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What are the limits of Dina Dmalchusa (specifically financial Dina Dmalchusa, unlike this question which deals with non-financial dina dmalchusa)?

In general, dina dmalchusa means one must pay taxes and obey financial laws. Does that apply to any unreasonable tax that a tyrant wishes to impose on his country?

If a dictator ordered all countrymen to give all his money to the government, is someone who keeps some money hidden under the mattress pasul for eidus?

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This was addressed long ago and is codified by Rambam.

If it's a fair tax upon everyone, we say dina d'malchusa dina. If the standard law is that if someone is found guilty of treason then the king confiscates all his property, that's still fair. But if the king can randomly seize anyone's stuff for himself just because he feels like it, that's strongarming (chamas), not dina d'malchusa dina.

I'd asked a halachic authority if Iraq under Sadam Hussein would have been considered dina d'malchusa dina, he said absolutely not. I asked where exactly the line was drawn, he said that was a government with no yashrus whatsoever, he knew it when he saw it.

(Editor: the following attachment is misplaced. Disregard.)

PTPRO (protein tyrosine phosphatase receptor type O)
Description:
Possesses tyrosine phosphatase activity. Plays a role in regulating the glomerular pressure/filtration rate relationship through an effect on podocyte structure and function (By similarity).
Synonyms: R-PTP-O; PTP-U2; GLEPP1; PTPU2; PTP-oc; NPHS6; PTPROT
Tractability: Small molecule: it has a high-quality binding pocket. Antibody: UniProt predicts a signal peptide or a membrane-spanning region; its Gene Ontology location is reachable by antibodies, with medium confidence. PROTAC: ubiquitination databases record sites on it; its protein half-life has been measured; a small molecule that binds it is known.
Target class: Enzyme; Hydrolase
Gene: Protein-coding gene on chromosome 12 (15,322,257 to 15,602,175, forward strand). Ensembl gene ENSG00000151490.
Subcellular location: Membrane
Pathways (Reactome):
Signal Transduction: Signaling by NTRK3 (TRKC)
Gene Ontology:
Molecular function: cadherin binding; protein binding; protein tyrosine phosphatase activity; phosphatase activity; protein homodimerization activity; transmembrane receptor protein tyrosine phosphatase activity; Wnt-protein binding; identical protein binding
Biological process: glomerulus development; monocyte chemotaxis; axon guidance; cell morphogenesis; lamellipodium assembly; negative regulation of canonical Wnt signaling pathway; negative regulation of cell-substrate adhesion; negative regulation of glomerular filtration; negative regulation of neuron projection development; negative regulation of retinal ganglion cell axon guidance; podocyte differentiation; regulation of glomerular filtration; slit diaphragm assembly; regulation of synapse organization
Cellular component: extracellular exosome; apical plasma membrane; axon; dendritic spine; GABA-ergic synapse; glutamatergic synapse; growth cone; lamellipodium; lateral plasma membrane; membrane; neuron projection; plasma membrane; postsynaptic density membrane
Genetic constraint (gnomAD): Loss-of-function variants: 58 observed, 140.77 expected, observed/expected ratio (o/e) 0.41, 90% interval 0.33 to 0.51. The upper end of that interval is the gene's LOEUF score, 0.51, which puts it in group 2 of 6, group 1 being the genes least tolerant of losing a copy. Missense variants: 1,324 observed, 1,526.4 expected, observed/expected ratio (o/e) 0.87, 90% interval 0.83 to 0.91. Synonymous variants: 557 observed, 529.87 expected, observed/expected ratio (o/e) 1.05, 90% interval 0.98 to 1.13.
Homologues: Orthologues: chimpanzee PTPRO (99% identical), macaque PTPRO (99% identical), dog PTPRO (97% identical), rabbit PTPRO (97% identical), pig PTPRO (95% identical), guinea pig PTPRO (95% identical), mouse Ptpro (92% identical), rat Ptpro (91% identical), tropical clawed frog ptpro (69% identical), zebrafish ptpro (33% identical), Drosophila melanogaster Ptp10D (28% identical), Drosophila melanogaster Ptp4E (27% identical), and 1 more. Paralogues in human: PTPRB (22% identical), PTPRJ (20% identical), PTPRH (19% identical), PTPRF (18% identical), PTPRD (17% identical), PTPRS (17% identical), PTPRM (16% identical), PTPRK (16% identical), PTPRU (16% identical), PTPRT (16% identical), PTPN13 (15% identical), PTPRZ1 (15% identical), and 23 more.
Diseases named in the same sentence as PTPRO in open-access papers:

In the early days of Communism, Rabbi Moshe Feinstein felt that dina d'malchusa still applied to a degree; the government was valid, though wrong to persecute religion. Though he got out of Russia several years before Stalin became premier ...

  • On your last point: not quite. Stalin ימ"ש was in power from the mid-1920s; R. Moshe, lehavdil, left in 1936. – Alex Sep 13 '11 at 15:45
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    Do you have a source where R' Moshe said it? – Shmuel Brin Sep 13 '11 at 16:17
  • @Tom Smith, the bio prefacing Igros Moshe vol. 8. – Shalom Sep 13 '11 at 16:57
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    what is the halachic tax limit? 1%, 10%, 49%, 99%? If it's 100%, then a "chamas" (No pun intended :)) Government just takes everyone's money and property "fairly" (it's an equal 100%) and gives a "donation" to whomever it wants. – Shmuel Brin Jul 26 '12 at 23:27

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